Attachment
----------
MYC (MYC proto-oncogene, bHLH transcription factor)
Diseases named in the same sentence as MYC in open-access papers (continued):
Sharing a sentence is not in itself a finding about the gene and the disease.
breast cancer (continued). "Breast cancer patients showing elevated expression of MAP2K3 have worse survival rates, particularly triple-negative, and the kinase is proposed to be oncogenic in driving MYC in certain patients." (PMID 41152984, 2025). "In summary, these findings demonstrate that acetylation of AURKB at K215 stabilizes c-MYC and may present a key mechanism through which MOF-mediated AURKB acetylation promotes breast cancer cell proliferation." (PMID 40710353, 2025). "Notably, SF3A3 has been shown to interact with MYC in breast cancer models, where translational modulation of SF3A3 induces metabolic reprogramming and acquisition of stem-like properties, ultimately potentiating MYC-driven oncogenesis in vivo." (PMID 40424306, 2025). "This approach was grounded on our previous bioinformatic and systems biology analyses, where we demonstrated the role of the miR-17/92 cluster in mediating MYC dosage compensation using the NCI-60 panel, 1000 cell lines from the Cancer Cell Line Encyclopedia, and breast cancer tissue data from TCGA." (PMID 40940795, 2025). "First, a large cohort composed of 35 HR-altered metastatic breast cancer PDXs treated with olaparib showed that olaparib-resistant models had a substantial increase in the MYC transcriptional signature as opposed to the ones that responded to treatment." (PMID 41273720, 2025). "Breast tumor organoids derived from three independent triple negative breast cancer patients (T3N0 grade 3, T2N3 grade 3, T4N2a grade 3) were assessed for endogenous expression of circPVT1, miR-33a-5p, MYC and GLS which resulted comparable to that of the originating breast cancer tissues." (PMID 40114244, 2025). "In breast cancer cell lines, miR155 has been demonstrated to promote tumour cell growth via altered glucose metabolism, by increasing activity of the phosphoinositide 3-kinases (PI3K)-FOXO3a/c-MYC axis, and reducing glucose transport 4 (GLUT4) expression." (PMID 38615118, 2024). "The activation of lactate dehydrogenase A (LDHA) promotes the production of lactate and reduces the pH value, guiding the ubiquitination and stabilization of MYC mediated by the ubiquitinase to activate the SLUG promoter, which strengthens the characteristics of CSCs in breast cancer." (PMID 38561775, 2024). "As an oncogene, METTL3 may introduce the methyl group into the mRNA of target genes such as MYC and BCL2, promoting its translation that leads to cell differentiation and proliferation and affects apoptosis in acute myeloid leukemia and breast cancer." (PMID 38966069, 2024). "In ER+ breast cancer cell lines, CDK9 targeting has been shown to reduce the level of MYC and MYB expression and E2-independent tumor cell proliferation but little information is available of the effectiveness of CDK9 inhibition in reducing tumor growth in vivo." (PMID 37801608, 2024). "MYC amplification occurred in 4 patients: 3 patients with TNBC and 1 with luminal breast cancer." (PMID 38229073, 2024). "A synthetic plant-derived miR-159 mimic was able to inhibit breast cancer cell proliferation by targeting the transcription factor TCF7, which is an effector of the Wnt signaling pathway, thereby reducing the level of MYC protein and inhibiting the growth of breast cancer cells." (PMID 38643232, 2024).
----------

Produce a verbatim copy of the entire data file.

MYC (MYC proto-oncogene, bHLH transcription factor)
Diseases named in the same sentence as MYC in open-access papers (continued):
Sharing a sentence is not in itself a finding about the gene and the disease.
breast cancer (continued). "Breast cancer patients showing elevated expression of MAP2K3 have worse survival rates, particularly triple-negative, and the kinase is proposed to be oncogenic in driving MYC in certain patients." (PMID 41152984, 2025). "In summary, these findings demonstrate that acetylation of AURKB at K215 stabilizes c-MYC and may present a key mechanism through which MOF-mediated AURKB acetylation promotes breast cancer cell proliferation." (PMID 40710353, 2025). "Notably, SF3A3 has been shown to interact with MYC in breast cancer models, where translational modulation of SF3A3 induces metabolic reprogramming and acquisition of stem-like properties, ultimately potentiating MYC-driven oncogenesis in vivo." (PMID 40424306, 2025). "This approach was grounded on our previous bioinformatic and systems biology analyses, where we demonstrated the role of the miR-17/92 cluster in mediating MYC dosage compensation using the NCI-60 panel, 1000 cell lines from the Cancer Cell Line Encyclopedia, and breast cancer tissue data from TCGA." (PMID 40940795, 2025). "First, a large cohort composed of 35 HR-altered metastatic breast cancer PDXs treated with olaparib showed that olaparib-resistant models had a substantial increase in the MYC transcriptional signature as opposed to the ones that responded to treatment." (PMID 41273720, 2025). "Breast tumor organoids derived from three independent triple negative breast cancer patients (T3N0 grade 3, T2N3 grade 3, T4N2a grade 3) were assessed for endogenous expression of circPVT1, miR-33a-5p, MYC and GLS which resulted comparable to that of the originating breast cancer tissues." (PMID 40114244, 2025). "In breast cancer cell lines, miR155 has been demonstrated to promote tumour cell growth via altered glucose metabolism, by increasing activity of the phosphoinositide 3-kinases (PI3K)-FOXO3a/c-MYC axis, and reducing glucose transport 4 (GLUT4) expression." (PMID 38615118, 2024). "The activation of lactate dehydrogenase A (LDHA) promotes the production of lactate and reduces the pH value, guiding the ubiquitination and stabilization of MYC mediated by the ubiquitinase to activate the SLUG promoter, which strengthens the characteristics of CSCs in breast cancer." (PMID 38561775, 2024). "As an oncogene, METTL3 may introduce the methyl group into the mRNA of target genes such as MYC and BCL2, promoting its translation that leads to cell differentiation and proliferation and affects apoptosis in acute myeloid leukemia and breast cancer." (PMID 38966069, 2024). "In ER+ breast cancer cell lines, CDK9 targeting has been shown to reduce the level of MYC and MYB expression and E2-independent tumor cell proliferation but little information is available of the effectiveness of CDK9 inhibition in reducing tumor growth in vivo." (PMID 37801608, 2024). "MYC amplification occurred in 4 patients: 3 patients with TNBC and 1 with luminal breast cancer." (PMID 38229073, 2024). "A synthetic plant-derived miR-159 mimic was able to inhibit breast cancer cell proliferation by targeting the transcription factor TCF7, which is an effector of the Wnt signaling pathway, thereby reducing the level of MYC protein and inhibiting the growth of breast cancer cells." (PMID 38643232, 2024).